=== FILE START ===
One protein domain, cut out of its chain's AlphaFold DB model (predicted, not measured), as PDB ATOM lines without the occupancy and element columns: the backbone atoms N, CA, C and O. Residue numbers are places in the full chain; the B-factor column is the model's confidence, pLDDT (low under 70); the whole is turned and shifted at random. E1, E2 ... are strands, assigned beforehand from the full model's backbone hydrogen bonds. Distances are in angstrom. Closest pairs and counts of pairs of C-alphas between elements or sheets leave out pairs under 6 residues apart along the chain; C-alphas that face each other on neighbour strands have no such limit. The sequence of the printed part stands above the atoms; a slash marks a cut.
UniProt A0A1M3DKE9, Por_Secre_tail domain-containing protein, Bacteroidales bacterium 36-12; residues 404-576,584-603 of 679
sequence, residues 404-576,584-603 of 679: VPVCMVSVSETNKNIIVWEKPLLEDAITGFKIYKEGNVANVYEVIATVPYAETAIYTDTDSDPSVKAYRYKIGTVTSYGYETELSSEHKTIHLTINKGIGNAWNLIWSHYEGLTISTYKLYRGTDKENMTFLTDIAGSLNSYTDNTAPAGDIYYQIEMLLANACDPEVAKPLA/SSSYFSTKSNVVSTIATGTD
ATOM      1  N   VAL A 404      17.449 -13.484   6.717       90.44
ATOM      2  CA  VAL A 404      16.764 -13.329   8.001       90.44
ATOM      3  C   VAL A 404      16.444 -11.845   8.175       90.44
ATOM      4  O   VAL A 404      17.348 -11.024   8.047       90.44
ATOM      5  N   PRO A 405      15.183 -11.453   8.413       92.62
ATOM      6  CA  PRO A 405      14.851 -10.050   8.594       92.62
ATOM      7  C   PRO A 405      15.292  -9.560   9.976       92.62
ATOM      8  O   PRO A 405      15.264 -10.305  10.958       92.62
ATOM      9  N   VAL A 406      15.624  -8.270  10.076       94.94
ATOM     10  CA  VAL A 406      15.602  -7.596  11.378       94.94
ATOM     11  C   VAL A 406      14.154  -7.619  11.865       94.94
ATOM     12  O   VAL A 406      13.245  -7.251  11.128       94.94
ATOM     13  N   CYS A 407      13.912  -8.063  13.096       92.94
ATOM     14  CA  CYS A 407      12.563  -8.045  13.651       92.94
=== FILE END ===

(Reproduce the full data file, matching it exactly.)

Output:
One protein domain, cut out of its chain's AlphaFold DB model (predicted, not measured), as PDB ATOM lines without the occupancy and element columns: the backbone atoms N, CA, C and O. Residue numbers are places in the full chain; the B-factor column is the model's confidence, pLDDT (low under 70); the whole is turned and shifted at random. E1, E2 ... are strands, assigned beforehand from the full model's backbone hydrogen bonds. Distances are in angstrom. Closest pairs and counts of pairs of C-alphas between elements or sheets leave out pairs under 6 residues apart along the chain; C-alphas that face each other on neighbour strands have no such limit. The sequence of the printed part stands above the atoms; a slash marks a cut.
UniProt A0A1M3DKE9, Por_Secre_tail domain-containing protein, Bacteroidales bacterium 36-12; residues 404-576,584-603 of 679
sequence, residues 404-576,584-603 of 679: VPVCMVSVSETNKNIIVWEKPLLEDAITGFKIYKEGNVANVYEVIATVPYAETAIYTDTDSDPSVKAYRYKIGTVTSYGYETELSSEHKTIHLTINKGIGNAWNLIWSHYEGLTISTYKLYRGTDKENMTFLTDIAGSLNSYTDNTAPAGDIYYQIEMLLANACDPEVAKPLA/SSSYFSTKSNVVSTIATGTD
ATOM      1  N   VAL A 404      17.449 -13.484   6.717       90.44
ATOM      2  CA  VAL A 404      16.764 -13.329   8.001       90.44
ATOM      3  C   VAL A 404      16.444 -11.845   8.175       90.44
ATOM      4  O   VAL A 404      17.348 -11.024   8.047       90.44
ATOM      5  N   PRO A 405      15.183 -11.453   8.413       92.62
ATOM      6  CA  PRO A 405      14.851 -10.050   8.594       92.62
ATOM      7  C   PRO A 405      15.292  -9.560   9.976       92.62
ATOM      8  O   PRO A 405      15.264 -10.305  10.958       92.62
ATOM      9  N   VAL A 406      15.624  -8.270  10.076       94.94
ATOM     10  CA  VAL A 406      15.602  -7.596  11.378       94.94
ATOM     11  C   VAL A 406      14.154  -7.619  11.865       94.94
ATOM     12  O   VAL A 406      13.245  -7.251  11.128       94.94
ATOM     13  N   CYS A 407      13.912  -8.063  13.096       92.94
ATOM     14  CA  CYS A 407      12.563  -8.045  13.651       92.94